Monday, July 15, 2013

The Law Society has ordered one of the players from the long-running Hollinger International Inc. saga to pay $10,000 in costs as part of an order placing practice restrictions on him for two years.

The LSUC had already suspended Peter Young Atkinson for two years as of Aug. 30, 2008. “Effective Aug. 30, 2010, and continuing for a period of two years from the date of this decision and order, the respondent’s practice is restricted to e-discovery, specifically conducting document review, research, and analysis in the context of e-discovery,” reads a summary of a June 17, 2013, decision and order.

Atkinson, a former Hollinger executive, may only provide legal services as an employee of a licensee or pursuant to a contract with a licensee and can’t practise as a sole practitioner or a law firm partner. The hearing panel found him to have engaged in conduct unbecoming for committing the criminal offence of mail fraud as per the findings by the United States District Court for the Northern District of Illinois.

Legal Aid Ontario is chopping core funding to legal clinics this year while offsetting the cut with a $4-million increase for information technology.

“Legal Aid Ontario (LAO)’s overall budget for clinic law services has increased from $67.8 million in 2012-13 to $70.9 million for 2013-14 — an increase of $3.15 million or 4.6 per cent,” LAO wrote in a letter to clinics this month.

“This increase includes $4.15 million in new funding for clinics which is offset by a $1 million reduction to core clinic funding as a result of a $3 million reduction to LAO’s overall transfer payment as detailed in the Ontario 2013 budget.”

According to the letter, LAO has been working with clinics on the implementation of a clinic information management system through a $3.25-million grant from the Law Foundation of Ontario. LAO will also add $900,000 from its own funding to upgrade aging technological infrastructure at clinics.

But balancing that off is the $1-million cut in core funding. The letter notes decreases in law foundation revenues that led to reductions in other areas of law while clinics have seen increases since 2009-10. “It is LAO’s view that the $1 million reduction represents an achievable and modest funding adjustment,” states the letter, which then goes on to suggest opportunities for savings, such as reducing office space per person.

Environmental litigator Rod Northey has joined Gowling Lafleur Henderson LLP’s Toronto office.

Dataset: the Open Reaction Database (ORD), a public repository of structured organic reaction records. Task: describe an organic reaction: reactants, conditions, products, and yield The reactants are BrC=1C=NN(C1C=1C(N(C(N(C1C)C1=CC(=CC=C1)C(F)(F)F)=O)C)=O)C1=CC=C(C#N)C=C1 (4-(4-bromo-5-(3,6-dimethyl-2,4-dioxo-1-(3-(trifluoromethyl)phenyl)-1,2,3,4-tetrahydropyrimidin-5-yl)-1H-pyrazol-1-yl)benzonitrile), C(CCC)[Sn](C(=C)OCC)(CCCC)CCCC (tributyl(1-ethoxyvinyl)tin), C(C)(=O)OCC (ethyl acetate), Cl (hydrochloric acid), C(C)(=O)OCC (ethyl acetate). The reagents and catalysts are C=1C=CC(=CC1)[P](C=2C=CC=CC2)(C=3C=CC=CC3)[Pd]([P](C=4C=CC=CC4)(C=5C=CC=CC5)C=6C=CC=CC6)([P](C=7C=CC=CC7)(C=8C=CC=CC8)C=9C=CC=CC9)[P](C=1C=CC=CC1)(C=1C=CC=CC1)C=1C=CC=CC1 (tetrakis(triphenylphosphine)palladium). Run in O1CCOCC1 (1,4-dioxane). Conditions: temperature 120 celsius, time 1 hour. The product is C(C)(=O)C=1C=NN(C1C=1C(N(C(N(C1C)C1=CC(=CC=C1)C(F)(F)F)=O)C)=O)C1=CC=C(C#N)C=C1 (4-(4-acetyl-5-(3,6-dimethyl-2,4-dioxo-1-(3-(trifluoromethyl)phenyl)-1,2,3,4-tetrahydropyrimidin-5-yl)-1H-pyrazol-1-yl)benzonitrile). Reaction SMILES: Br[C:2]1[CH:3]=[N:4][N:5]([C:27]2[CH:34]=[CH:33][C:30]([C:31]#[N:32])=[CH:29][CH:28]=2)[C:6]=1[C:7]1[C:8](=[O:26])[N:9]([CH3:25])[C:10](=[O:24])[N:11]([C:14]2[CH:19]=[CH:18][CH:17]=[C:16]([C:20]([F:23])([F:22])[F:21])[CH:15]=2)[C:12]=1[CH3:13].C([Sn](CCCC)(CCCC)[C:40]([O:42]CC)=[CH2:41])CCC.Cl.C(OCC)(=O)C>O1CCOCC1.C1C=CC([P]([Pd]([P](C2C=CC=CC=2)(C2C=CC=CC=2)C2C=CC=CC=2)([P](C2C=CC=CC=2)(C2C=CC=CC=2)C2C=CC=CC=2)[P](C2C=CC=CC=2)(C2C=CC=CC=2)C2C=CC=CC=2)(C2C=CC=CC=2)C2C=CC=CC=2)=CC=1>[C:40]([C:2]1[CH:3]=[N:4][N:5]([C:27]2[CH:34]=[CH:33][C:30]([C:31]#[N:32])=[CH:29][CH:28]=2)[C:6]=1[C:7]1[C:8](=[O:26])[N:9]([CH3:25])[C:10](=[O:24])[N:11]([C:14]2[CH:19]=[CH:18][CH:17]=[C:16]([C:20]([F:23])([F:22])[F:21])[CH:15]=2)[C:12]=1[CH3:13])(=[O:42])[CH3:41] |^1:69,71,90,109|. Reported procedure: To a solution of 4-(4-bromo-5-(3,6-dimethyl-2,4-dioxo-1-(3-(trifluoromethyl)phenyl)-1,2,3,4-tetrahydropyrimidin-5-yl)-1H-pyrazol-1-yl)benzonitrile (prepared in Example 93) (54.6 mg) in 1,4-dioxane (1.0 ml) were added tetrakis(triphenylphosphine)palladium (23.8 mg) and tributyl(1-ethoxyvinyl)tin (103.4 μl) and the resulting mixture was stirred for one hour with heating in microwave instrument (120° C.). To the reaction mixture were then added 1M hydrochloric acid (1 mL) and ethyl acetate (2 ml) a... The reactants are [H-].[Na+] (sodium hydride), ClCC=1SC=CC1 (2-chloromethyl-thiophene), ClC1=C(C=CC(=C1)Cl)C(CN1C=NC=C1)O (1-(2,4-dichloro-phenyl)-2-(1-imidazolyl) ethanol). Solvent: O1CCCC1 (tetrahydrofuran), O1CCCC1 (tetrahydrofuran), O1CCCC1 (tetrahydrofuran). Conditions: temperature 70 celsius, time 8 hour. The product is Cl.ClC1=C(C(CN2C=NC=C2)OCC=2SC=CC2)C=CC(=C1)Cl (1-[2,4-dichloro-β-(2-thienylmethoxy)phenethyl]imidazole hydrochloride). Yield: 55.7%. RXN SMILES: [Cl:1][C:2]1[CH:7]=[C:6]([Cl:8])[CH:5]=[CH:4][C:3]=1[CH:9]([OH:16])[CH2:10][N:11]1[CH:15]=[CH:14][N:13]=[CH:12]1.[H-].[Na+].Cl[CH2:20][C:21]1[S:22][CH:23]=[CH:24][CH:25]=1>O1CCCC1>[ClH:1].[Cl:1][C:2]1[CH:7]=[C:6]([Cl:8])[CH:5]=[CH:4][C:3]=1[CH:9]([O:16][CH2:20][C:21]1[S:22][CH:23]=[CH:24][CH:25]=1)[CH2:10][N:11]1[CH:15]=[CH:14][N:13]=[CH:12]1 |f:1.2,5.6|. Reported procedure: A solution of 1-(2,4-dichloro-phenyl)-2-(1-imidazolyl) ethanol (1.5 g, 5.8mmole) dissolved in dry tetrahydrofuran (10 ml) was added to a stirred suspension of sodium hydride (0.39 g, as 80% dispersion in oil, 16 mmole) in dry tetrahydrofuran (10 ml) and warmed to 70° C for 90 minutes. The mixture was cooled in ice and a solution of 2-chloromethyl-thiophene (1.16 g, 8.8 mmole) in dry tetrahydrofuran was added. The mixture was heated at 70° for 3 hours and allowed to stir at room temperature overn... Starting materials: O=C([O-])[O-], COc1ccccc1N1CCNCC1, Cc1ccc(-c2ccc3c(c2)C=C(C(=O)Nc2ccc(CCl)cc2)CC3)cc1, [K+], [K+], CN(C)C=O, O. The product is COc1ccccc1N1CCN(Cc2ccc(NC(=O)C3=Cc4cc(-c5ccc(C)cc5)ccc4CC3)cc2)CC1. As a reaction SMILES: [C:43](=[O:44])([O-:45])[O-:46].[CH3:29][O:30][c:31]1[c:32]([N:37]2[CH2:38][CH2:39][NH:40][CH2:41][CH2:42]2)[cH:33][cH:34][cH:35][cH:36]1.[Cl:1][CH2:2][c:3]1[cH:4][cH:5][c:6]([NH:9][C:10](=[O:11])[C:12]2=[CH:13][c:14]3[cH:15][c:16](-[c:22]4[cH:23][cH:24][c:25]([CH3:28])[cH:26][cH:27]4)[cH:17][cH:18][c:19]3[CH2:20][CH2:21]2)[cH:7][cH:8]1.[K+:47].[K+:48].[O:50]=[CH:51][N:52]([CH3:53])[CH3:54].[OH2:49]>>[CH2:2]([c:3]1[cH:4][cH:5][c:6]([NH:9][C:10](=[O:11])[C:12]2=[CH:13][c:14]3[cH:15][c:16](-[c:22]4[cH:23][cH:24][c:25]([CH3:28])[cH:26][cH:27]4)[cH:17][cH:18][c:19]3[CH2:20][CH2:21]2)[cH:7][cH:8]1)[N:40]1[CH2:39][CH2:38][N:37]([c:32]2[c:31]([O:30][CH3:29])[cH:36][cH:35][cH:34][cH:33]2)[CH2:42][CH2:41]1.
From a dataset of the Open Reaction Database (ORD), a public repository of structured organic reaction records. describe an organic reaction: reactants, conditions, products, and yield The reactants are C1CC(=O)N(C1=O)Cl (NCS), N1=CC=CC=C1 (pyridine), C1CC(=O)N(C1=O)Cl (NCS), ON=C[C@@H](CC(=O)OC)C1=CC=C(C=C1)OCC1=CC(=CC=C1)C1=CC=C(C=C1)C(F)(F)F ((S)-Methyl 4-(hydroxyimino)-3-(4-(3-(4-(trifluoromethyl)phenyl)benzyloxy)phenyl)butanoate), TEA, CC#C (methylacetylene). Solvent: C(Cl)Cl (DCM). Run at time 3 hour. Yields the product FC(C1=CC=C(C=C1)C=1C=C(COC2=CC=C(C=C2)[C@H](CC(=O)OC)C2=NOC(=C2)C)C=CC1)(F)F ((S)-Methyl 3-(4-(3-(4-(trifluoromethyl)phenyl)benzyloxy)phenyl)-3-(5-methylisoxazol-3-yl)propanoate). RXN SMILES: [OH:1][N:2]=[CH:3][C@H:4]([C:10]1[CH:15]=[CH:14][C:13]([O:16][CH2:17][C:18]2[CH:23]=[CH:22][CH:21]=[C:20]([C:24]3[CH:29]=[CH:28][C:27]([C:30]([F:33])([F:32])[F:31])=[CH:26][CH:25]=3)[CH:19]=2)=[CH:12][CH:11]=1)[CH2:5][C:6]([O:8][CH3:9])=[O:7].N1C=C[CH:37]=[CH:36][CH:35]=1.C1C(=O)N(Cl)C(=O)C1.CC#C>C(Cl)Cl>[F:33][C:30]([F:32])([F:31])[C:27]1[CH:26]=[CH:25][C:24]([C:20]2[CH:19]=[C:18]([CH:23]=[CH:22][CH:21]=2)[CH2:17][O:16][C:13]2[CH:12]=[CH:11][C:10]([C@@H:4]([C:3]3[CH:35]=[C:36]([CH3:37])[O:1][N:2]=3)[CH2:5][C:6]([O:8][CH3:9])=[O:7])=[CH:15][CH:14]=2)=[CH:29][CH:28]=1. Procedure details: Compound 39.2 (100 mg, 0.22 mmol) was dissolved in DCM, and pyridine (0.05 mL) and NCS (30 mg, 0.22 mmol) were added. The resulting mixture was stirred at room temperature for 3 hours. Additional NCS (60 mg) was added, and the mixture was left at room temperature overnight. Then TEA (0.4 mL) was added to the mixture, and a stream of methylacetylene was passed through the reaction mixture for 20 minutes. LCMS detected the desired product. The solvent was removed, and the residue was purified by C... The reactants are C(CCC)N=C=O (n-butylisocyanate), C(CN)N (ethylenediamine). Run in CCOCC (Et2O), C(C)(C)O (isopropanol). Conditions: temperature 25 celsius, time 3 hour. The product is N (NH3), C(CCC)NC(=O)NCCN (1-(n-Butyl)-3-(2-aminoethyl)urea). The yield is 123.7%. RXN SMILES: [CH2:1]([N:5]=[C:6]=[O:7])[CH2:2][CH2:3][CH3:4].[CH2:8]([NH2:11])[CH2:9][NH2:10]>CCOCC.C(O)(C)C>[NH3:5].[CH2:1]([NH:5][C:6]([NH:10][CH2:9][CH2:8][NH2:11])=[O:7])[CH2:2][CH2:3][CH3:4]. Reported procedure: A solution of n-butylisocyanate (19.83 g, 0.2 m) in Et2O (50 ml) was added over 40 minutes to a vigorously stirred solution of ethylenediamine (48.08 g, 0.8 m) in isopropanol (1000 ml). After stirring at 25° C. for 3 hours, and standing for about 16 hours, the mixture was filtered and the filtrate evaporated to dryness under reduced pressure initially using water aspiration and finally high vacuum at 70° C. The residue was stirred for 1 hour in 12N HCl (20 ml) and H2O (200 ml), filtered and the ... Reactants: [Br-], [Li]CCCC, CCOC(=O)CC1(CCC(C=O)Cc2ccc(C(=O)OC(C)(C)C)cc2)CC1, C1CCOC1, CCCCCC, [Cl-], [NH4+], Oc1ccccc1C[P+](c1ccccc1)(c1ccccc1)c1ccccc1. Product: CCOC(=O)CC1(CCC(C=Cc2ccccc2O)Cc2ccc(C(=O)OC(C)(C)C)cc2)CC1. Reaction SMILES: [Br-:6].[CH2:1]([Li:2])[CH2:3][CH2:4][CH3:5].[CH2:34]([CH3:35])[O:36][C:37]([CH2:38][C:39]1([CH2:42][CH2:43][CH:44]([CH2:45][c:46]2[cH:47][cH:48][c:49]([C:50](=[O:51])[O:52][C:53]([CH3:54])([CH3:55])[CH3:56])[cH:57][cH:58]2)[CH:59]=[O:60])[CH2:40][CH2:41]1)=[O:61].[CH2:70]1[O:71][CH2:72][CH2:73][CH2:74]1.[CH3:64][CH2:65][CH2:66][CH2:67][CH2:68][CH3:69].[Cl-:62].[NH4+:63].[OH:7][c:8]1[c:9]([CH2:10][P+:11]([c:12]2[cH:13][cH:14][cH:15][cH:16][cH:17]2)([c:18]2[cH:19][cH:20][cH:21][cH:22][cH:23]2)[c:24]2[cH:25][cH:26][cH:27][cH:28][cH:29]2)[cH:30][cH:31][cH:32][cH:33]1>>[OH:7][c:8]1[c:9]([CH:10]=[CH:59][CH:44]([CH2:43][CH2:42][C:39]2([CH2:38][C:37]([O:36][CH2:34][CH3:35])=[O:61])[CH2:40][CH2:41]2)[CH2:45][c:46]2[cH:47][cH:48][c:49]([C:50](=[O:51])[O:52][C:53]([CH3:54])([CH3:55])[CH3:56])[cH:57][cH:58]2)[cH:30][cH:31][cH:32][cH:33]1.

“Rod is widely regarded as a passionate and relentless advocate with outstanding technical expertise,” said Scott Jolliffe, Gowlings’ chairman and chief executive officer.

Northey’s practice focuses on environmental regulatory approvals and hearings and assisting proponents and municipalities with infrastructure, energy, and resource extraction projects. Besides his work at the firm, Northey is an adjunct faculty member at Osgoode Hall Law School.

Community agencies, including legal clinics, are organizing a campaign against new immigration sponsorship rules.

“These changes will be particularly detrimental to refugees since many of them flee their home country while their older siblings stay behind to play the role of surrogate parents to their younger siblings,” said Shalini Konanur, executive director of the South Asian Legal Clinic of Ontario.

Among the changes is a plan to limit the sponsorship of dependant children to those under 19 and impose a cap of 5,000 family sponsorship applications for processing in 2014. The changes take effect this January.

The clinics are part of a coalition of community agencies campaigning against the changes. They’ll be conducting research and lobbying MPs and are also urging people to participate in Citizenship and Immigration Canada’s consultations on immigration.

The results of the latest Law Times online poll are in.

According to the poll, 72 per cent of respondents feel it’s time for the government to crack down on unpaid internships. The poll follows a slew of recent media reports on the trend toward unpaid internships and the government’s role in enforcing rules against them.

Jeff Mitchell has joined the employment and labour group at Dentons Canada LLP.

Mitchell, who represents public and private sector employers in employment and labour relations matters, will be a “valuable asset” to the firm, according to Dentons’ Toronto managing partner Mike Kaplan. “Jeff is an exciting addition to our strong employment and labour group in Toronto,” said Kaplan.

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